Gambian ex-minister faces rape, torture charges in long-awaited Swiss trial

Gambian ex-minister faces rape, torture charges in long-awaited Swiss trial
Gambian ex-minister faces rape, torture charges in long-awaited Swiss trial

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Nevin Al Sukari - Sana'a - Ousmane Sonko gives a speech during a campaign rally in Pikine, on the outskirts of Dakar, Senegal February 21, 2019. — Reuters file pic

GENEVA, Jan 8 — Switzerland will try a former Gambian minister under ousted dictator Yahya Jammeh for crimes against humanity today in a milestone case where a serial rape victim will testify after a multi-decade wait for justice.

Former interior minister Ousman Sonko will become the highest-ranking official to be tried in Europe under the principle of universal jurisdiction that allows grave crimes to be prosecuted anywhere, said Swiss campaign group TRIAL International which filed the complaint against him.

Nine Gambian plaintiffs will travel to Switzerland for the scheduled Jan. 8-30 trial at the Federal Criminal Court in Bellinzona in a case rights activists see as ensuring global accountability for the worst atrocities.

Sonko, 54, faces charges including murder, multiple rapes, and torture between 2000-2016 in what is Switzerland’s second trial ever for crimes against humanity. He denies the charges.


“It has been a long period of waiting, waiting with anger, anxiety. But I am very optimistic now and I feel so happy. I am smelling justice,” said Madi Ceesay, a 67-year-old plaintiff who says he was detained and tortured under Sonko.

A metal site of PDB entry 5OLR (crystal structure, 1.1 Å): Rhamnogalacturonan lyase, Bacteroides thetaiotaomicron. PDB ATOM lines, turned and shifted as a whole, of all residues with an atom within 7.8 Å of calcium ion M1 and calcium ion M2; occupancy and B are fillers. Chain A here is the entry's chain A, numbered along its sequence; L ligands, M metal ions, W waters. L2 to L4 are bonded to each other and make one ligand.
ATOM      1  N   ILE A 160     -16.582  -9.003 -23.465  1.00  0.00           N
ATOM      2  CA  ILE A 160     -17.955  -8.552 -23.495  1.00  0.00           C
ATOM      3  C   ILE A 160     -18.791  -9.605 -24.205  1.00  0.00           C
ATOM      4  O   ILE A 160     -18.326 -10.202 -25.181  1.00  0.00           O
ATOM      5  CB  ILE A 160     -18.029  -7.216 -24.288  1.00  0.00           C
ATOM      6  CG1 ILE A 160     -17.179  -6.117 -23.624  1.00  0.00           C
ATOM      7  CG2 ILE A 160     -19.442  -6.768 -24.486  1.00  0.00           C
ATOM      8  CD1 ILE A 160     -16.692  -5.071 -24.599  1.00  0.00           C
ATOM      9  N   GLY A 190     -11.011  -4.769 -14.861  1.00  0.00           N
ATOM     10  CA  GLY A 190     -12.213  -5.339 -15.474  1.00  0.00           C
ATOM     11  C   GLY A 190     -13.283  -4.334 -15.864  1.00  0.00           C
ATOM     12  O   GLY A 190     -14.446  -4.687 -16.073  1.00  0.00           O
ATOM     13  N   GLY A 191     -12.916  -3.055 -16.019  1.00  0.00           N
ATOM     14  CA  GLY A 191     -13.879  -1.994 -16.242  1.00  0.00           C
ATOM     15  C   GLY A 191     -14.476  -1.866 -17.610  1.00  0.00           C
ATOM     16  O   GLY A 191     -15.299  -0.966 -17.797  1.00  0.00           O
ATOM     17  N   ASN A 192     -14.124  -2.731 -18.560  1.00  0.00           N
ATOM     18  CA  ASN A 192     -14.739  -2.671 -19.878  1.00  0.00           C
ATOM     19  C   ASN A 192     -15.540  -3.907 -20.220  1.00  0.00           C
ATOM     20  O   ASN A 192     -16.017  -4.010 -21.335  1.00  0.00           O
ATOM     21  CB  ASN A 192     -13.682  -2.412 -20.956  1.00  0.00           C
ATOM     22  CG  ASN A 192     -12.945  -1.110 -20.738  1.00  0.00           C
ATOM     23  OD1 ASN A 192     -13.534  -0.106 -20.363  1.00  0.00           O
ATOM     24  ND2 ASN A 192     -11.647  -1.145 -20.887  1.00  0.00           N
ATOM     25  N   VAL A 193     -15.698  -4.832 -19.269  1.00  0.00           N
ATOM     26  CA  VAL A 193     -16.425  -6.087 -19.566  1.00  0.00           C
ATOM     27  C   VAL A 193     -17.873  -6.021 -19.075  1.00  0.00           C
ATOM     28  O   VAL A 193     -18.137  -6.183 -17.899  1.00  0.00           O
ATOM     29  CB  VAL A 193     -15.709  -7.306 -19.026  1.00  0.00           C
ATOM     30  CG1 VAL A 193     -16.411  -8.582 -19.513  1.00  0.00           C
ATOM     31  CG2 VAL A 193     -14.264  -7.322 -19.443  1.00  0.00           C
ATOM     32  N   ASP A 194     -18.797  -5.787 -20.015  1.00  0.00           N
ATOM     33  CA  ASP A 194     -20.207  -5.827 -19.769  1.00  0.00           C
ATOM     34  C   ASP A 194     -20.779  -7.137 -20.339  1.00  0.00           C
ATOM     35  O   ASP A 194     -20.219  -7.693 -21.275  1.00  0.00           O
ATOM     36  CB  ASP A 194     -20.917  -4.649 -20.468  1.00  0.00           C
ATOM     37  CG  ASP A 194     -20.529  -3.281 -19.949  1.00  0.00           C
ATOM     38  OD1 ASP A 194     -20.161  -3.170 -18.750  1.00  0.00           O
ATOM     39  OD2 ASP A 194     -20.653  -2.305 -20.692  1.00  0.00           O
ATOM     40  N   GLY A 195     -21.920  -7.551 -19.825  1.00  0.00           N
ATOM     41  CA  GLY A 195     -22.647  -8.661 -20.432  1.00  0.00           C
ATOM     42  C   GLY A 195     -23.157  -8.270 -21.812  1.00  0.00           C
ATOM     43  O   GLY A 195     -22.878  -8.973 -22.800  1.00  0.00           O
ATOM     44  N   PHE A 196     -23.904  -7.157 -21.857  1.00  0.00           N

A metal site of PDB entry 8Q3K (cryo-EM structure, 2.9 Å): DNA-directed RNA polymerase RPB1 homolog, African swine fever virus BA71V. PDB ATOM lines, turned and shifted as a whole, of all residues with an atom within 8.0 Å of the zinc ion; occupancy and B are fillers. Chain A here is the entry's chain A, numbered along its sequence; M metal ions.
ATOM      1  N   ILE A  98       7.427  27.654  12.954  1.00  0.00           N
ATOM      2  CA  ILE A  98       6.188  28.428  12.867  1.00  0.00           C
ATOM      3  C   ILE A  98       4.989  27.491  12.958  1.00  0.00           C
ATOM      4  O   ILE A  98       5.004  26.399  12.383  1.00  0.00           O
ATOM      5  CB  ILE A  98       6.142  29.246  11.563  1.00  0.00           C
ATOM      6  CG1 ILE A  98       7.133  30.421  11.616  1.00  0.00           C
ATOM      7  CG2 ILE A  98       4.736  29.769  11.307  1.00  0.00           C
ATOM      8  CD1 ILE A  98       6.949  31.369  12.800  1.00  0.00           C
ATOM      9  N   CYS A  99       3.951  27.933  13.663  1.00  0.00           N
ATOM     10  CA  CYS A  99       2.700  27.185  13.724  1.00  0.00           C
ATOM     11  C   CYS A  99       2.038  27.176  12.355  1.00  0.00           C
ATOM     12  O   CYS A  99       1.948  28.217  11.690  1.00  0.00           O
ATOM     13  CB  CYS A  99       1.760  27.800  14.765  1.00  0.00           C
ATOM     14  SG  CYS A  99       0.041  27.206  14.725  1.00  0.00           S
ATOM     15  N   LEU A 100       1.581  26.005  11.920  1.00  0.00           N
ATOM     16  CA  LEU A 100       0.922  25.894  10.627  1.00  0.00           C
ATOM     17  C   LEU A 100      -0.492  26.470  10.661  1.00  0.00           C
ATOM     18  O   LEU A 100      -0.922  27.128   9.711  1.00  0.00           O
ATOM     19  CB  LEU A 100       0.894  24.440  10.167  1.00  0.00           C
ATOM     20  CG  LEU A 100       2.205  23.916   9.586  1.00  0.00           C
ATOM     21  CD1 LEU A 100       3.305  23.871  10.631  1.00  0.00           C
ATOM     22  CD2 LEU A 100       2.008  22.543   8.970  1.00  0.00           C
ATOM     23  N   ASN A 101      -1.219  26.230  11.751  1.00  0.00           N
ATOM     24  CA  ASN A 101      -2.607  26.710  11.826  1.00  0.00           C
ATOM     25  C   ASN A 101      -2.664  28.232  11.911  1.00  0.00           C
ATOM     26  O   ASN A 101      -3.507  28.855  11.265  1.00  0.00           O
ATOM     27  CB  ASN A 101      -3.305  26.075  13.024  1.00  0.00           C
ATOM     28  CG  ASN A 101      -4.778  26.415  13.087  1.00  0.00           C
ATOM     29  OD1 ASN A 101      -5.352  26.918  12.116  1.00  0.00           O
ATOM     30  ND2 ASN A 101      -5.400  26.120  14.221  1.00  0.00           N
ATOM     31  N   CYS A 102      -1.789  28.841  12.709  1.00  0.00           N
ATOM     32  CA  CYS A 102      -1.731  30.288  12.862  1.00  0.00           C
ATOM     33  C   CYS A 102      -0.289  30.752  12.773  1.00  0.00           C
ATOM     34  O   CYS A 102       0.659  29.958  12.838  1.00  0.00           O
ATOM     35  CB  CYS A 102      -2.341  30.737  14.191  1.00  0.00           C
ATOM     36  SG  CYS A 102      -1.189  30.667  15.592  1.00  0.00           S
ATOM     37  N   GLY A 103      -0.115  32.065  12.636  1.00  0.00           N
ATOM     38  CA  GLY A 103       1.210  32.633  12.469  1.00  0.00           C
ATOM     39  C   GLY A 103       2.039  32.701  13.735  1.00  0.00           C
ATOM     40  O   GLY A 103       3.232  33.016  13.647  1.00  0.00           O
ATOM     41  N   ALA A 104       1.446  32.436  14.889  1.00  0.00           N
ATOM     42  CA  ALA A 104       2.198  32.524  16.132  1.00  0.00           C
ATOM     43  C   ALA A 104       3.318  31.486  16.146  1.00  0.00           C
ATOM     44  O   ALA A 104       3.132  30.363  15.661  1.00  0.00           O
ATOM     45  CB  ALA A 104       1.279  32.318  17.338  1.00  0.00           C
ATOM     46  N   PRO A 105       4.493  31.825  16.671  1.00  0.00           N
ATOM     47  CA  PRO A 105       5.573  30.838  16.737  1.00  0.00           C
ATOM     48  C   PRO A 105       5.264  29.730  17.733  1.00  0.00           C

The defendant’s lawyer Philippe Currat plans to ask the court to abandon the case, citing problems with the investigations and hearings.

“Since the beginning I have been stupefied by the way this file has been handled,” he told Reuters, saying some of the evidence in the indictment was based on “secret” hearings in Gambia and that interviewees had not been informed of their rights.


‘Struggling for 25 years’

One of the plaintiffs is Binta Jamba who, according to the indictment, was raped multiple times by Sonko between 2000-2002 after he murdered her husband in connection with an alleged planned coup attempt.

Once, in 2005, he held her captive for five days, beating her and raping her repeatedly, the indictment said. She fell pregnant by him twice and he paid for the abortions.

“Me and my family have been struggling with this for almost 25 years now,” she said in a message sent to Reuters. “Without justice I will never have peace in my life.”

Currat says he can prove that Sonko was abroad during much of the period of the rape accusations.

He will also argue that many of the alleged crimes against humanity, including the rape charges, happened before a relevant Swiss law took effect in 2011 and are not admissible.

Sonko, 54, was arrested in early 2017 in Switzerland, where he was seeking asylum. Jammeh’s 22-year repressive rule ended in January 2017 after he lost an election and was forced to flee.

Sonko could face a life sentence as a maximum possible penalty.

Currat says his treatment in Swiss jails has been cruel and that he was denied food and given inadequate medical care.

Fatoumatta Sandeng, the daughter of Solo Sandeng, a Gambian opposition activist killed in custody in 2016, said she is eager to look into Sonko’s eyes in court. “If we don’t hold people accountable, things like this will keep happening in Gambia, in Africa, all over the world,” she said. — Reuters

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